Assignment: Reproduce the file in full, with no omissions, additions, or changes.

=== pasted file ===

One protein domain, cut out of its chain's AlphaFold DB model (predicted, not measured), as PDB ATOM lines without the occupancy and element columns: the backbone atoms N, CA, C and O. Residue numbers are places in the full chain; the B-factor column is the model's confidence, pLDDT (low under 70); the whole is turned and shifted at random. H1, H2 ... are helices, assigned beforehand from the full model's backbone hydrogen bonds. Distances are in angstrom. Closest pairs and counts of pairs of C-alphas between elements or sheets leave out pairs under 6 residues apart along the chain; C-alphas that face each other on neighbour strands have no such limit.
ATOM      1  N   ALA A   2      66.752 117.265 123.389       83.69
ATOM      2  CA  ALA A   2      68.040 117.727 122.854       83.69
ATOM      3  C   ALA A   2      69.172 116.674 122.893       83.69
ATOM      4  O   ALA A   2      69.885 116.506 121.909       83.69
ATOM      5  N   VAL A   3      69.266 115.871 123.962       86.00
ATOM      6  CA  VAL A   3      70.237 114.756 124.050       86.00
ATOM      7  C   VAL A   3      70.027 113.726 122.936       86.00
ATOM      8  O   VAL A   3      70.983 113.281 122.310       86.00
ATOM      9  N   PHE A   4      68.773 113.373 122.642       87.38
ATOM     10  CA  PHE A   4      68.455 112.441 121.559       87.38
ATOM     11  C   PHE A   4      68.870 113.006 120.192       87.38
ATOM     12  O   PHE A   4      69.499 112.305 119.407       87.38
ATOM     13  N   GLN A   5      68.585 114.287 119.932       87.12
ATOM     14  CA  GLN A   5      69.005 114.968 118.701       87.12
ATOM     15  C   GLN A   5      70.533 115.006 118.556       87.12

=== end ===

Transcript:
One protein domain, cut out of its chain's AlphaFold DB model (predicted, not measured), as PDB ATOM lines without the occupancy and element columns: the backbone atoms N, CA, C and O. Residue numbers are places in the full chain; the B-factor column is the model's confidence, pLDDT (low under 70); the whole is turned and shifted at random. H1, H2 ... are helices, assigned beforehand from the full model's backbone hydrogen bonds. Distances are in angstrom. Closest pairs and counts of pairs of C-alphas between elements or sheets leave out pairs under 6 residues apart along the chain; C-alphas that face each other on neighbour strands have no such limit.
ATOM      1  N   ALA A   2      66.752 117.265 123.389       83.69
ATOM      2  CA  ALA A   2      68.040 117.727 122.854       83.69
ATOM      3  C   ALA A   2      69.172 116.674 122.893       83.69
ATOM      4  O   ALA A   2      69.885 116.506 121.909       83.69
ATOM      5  N   VAL A   3      69.266 115.871 123.962       86.00
ATOM      6  CA  VAL A   3      70.237 114.756 124.050       86.00
ATOM      7  C   VAL A   3      70.027 113.726 122.936       86.00
ATOM      8  O   VAL A   3      70.983 113.281 122.310       86.00
ATOM      9  N   PHE A   4      68.773 113.373 122.642       87.38
ATOM     10  CA  PHE A   4      68.455 112.441 121.559       87.38
ATOM     11  C   PHE A   4      68.870 113.006 120.192       87.38
ATOM     12  O   PHE A   4      69.499 112.305 119.407       87.38
ATOM     13  N   GLN A   5      68.585 114.287 119.932       87.12
ATOM     14  CA  GLN A   5      69.005 114.968 118.701       87.12
ATOM     15  C   GLN A   5      70.533 115.006 118.556       87.12